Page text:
"My first summer, lawyers and staff from the Denver office helped build a playground for a school in the community. There is nothing like a little hard labor to bring a group together."
- Ana Gutierrez, Senior Associate, Denver
Getting to know Hogan Lovells
My first year of law school, I participated in the Colorado Pledge to Diversity, a group founded in 1993 by Denver area law firms interested in bringing about real change to the legal community through diversity. The purpose was to set forth clear, realistic, and attainable goals for the enhancement of racial and ethnic diversity in Colorado law firms. One aspect of the Pledge is that each signatory is to bring on a diverse first year law student to summer at the firm. The Pledge process for diverse summer associates is fairly unique; it is unlike on-campus-interviews. I would describe it as something of a mix between a sorority pledge process and the BCS national championship playoffs. Through an application to all Pledge participants, and a series of interviews with various firms, I ranked Hogan Lovells as my first choice and was concurrently selected by the firm to be a summer associate after my first year of law school. After my first summer, I was asked back to return for a second summer.
As a summer associate in both 2009 and 2010, my projects were assigned through a system that did not have a specialty focus; rather, we were exposed to projects in every practice area. Through this exposure, I became increasingly intrigued with the projects and work that came through the Environmental practice group. By the end of my 2010 summer, I had found my niche. When I came on as a law clerk during my third year of law school in the fall of 2010 through the spring of 2011, I worked primarily on projects involving natural resources, land use, environmental, siting, and regulatory issues, in addition to projects pertaining to development clients, oil and gas companies, and energy companies.
The learning curve and expectations at Hogan Lovells are high, but this is accompanied by a solidarity that I don’t think one will find at most other large international firms. The team that I work most closely with is incredible. We know how to work with each other, what each expects from the other, and we are willing to do the work not just for the client, but for the benefit of the knowledge and the furtherance of our team’s practice.
My first summer, lawyers and staff from the Denver office helped build a playground for a school in the community. There is nothing like a little hard labor to bring a group together. I thought this was a great team building activity and a great way to spend some time outside of the office.
One of my favorite firm activities is softball. Every summer the Denver office puts together a team to play recreational softball on Thursday nights. I think this is a great way to work with your colleagues on a completely different level, strengthen relationships, and just have fun and enjoy the outdoors.
Hogan Lovells is different when it comes to pro bono projects, community, and diversity because these are not topics and words that are thrown around aimlessly; rather, the firm has designated committees working diligently to attain specific goals to continue to improve and develop our involvement in pro bono projects, community, diversity, and inclusivity. Hogan Lovells critically reflects on its current status in each of these areas, generates debate and discussion on how to improve, and takes practical steps to make those changes. Participation in the Colorado Pledge to Diversity is one example of Hogan Lovells’ persistent and diligent effort to commit resources towards activities that will have a positive impact.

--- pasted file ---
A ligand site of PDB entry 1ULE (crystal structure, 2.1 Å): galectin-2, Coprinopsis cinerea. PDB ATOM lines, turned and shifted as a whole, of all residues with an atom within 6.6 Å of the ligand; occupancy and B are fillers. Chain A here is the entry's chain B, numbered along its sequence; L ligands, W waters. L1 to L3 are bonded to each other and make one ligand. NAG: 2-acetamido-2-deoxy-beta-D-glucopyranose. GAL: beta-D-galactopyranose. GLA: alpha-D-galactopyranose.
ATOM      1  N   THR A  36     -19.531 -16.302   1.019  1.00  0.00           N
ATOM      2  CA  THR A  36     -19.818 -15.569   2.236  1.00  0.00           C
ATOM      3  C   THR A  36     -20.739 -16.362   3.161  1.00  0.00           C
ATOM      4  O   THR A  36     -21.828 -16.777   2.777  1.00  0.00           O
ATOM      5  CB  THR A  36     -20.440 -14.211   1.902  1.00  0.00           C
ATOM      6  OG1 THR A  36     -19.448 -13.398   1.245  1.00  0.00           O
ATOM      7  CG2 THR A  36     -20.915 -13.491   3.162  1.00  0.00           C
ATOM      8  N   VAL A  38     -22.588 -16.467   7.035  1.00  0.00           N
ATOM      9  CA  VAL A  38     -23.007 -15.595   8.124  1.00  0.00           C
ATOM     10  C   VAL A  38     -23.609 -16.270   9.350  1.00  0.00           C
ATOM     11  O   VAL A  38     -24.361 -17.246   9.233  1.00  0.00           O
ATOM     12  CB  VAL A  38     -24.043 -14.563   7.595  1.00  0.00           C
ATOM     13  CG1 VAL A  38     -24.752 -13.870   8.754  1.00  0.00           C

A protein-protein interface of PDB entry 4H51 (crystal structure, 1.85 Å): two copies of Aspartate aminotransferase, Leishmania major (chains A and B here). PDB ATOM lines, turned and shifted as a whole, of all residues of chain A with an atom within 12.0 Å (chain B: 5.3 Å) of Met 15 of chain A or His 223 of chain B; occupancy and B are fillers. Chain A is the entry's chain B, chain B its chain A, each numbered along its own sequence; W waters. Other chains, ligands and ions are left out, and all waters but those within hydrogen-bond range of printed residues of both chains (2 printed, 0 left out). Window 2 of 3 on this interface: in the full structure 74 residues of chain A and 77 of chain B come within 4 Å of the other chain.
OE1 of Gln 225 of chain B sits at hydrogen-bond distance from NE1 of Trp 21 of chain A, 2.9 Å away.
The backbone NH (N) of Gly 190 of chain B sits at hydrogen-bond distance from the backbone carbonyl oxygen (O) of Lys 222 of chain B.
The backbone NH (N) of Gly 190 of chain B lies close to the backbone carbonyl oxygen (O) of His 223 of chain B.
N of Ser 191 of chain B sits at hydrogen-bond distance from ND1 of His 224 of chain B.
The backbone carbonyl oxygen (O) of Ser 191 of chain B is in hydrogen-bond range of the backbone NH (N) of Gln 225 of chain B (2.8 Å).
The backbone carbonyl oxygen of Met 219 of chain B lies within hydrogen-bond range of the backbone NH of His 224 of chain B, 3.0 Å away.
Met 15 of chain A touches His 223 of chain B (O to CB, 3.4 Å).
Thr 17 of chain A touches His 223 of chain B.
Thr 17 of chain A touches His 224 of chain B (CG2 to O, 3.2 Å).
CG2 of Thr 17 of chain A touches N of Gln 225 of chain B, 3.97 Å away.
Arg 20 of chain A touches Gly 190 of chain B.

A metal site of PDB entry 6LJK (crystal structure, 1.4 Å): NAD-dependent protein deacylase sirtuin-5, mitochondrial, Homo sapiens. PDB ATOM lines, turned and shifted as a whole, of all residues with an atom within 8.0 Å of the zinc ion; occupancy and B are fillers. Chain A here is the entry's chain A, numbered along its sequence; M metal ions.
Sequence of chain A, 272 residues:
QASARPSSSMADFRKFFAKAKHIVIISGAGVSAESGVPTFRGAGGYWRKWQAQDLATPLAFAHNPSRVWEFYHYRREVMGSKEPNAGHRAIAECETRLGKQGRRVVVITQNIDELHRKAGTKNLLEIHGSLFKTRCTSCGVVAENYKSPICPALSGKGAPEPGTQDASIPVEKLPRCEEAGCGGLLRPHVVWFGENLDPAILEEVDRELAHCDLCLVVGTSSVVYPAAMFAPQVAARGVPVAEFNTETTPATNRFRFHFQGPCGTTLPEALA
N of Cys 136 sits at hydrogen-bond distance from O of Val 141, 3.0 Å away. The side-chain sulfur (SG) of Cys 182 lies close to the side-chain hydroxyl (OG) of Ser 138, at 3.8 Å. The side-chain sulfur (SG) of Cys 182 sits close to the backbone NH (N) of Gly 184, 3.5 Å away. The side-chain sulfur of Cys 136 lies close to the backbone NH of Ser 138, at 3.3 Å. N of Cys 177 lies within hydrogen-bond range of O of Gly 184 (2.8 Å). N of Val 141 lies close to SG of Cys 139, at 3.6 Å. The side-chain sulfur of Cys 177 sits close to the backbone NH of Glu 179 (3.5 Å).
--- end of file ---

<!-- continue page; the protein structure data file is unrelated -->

More than anything, I think the atmosphere at Hogan Lovells creates opportunities for professional and leadership development. Every conversation I engage in, every project I work on, and every contribution I have to the workplace is an opportunity for me to grow professionally and as a leader.
A great example of Hogan Lovells being committed to cultivating a collegial, friendly atmosphere would be roundtable discussions. There have been several occasions when I am one of a group of Hogan Lovells lawyers discussing a client matter. Even as a summer associate or law clerk, I was asked my take on various issues and matters. These discussions have allowed me to engage in the conversation in a meaningful way and continue to learn and develop my own professional character.
After working with Hogan Lovells as a summer associate for two years and then returning as a law clerk, I joined the team as an associate in the fall of 2011. I am a graduate of the University of Denver Sturm College of Law, where I was an articles editor of the Denver University Law Review.
During my terms as a summer associate, I worked on projects in a variety of practice areas before finding my niche in the Environment group. I have worked on projects involving natural resources, land use, and regulatory issues in addition to projects pertaining to development clients, oil and gas companies, and energy companies.
Outside of the office, I enjoy spending time with family and friends, playing and coaching soccer, reading, hiking, and running.